The Four-Plex Plan?
There is a proposal coming to the City Council called "Opportunity Housing," which would allow developers to, without public input, build four-plexes in all single-family neighborhoods. While well intentioned, I am urging my colleagues to reject it.
So, what's wrong with the four-plex plan?
Densifying neighborhoods on the periphery of the city without proper transit infrastructure will undoubtedly increase traffic gridlock. People will have to commute by car to virtually everywhere.
Over 60% of San Jose’s greenhouse gas emissions are generated by transportation. The increase in cars on the road will significantly increase air pollution, affect our health, and accelerate climate change.
Poorer, working class single-family home neighborhoods where houses are cheaper will be the first to be developed into four-plexes. This will result in gentrification and displacement.
What is Smart Growth?
In order to address the housing crisis, we do need to build a lot more housing, but in places where it makes sense: near transit, jobs, and infrastructure -- not indiscriminately in the suburbs.
City Hall must focus on our urban village strategy, which designates 68 locations with appropriate infrastructure to support dense housing development. These urban villages are meant to be walkable communities connected to public transportation, retail, and commercial spaces.
The City's General Plan 2040 (the City Council-approved plan to support population growth in the coming decades) is built around these urban villages and plans to add 120,000 new housing units. Nevertheless, of our 68 proposed urban village sites, only 13 have been approved and virtually none have begun development.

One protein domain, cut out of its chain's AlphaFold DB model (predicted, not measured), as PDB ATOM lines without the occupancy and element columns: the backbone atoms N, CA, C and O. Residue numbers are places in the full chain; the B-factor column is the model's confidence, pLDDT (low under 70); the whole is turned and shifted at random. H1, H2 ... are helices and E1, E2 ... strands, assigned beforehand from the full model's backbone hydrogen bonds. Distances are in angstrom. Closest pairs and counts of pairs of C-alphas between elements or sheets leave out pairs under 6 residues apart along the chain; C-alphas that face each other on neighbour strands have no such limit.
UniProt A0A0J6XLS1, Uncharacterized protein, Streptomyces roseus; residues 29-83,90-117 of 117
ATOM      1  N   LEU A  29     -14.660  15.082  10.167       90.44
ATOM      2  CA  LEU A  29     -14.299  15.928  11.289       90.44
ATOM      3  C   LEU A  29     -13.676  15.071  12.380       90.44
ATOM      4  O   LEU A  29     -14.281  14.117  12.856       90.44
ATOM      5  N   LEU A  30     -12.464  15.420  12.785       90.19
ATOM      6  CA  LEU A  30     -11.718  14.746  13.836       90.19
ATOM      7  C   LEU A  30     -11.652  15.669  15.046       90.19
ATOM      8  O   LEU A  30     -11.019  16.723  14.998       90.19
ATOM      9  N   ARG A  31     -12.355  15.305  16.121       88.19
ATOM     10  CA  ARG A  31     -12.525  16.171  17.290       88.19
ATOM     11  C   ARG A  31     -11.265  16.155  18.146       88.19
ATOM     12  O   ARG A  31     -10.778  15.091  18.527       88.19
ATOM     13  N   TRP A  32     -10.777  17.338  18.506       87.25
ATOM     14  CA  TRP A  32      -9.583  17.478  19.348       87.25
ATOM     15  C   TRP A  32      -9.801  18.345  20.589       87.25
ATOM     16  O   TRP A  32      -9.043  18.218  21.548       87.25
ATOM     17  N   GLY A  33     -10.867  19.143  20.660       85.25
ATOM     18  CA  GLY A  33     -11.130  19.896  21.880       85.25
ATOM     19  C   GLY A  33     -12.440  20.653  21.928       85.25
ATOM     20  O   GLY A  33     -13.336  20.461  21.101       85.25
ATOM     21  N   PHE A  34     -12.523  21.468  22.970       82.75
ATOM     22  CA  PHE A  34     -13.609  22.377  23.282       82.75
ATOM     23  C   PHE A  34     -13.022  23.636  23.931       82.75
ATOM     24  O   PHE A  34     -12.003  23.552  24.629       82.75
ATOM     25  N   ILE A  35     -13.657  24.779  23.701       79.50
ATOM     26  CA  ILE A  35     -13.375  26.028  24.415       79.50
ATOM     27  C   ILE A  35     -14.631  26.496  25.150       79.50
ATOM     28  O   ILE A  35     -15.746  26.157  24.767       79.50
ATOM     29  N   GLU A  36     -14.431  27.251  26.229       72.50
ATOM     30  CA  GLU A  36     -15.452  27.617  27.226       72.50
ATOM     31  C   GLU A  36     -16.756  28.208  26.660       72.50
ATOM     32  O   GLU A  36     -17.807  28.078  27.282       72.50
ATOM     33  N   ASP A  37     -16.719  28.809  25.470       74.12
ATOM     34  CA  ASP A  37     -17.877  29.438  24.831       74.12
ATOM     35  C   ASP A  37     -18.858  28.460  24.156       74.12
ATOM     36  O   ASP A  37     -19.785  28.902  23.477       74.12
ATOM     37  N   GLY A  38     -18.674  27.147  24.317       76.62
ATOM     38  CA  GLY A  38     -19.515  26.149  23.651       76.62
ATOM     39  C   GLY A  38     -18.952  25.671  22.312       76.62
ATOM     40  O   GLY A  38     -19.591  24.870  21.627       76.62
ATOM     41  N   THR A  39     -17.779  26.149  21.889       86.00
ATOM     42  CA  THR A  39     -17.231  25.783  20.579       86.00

What can we do to get back on track, and accelerate our urban village development?
Pre-approve urban village master plans
Approval should take weeks, not years.
Once the community has weighed in and City Council has approved an urban village plan, individual project permits should be approved in weeks, not years. Instead of making individual projects jump through numerous hoops that can take years and cost millions — we should “pre-approve” project locations, design guidelines, traffic and environmental mitigations, and other project elements within all 68 designated urban villages.
Establish a money-back guarantee on permits and inspections
If City Hall takes too long to process a permit or schedule an inspection, the fees should be on us.
Our Planning Department should set and publish their customer service goals, such as response times for permits applications and inspections. When they are late, as is far too often the case these days, the fees should be discounted or even waived entirely for the applicant. San Joseans work hard to earn their paycheck; their government should do the same.
Train more construction workers
Invest in people to address the housing crisis.
Local government can help — now — by offering training at our community colleges so workers can spend a year learning the skills they need to enter the construction trades. The return on investment of such a program will be profound — it will lower the cost of housing, put people to work, and make our city more equitable by employing marginalized groups historically excluded from the trades.
Invest in innovative, low-cost construction methods
Incentivize modular units and 3-D printing to build the housing of the future.
Researchers estimate that modular or factory-made units, produced off-site, can save up to 20% on the cost of building a standard multifamily development while shortening construction timelines by up to 50%. The City should leverage its considerable annual investment in publicly subsidized, affordable housing to facilitate the transition to more innovative construction methods.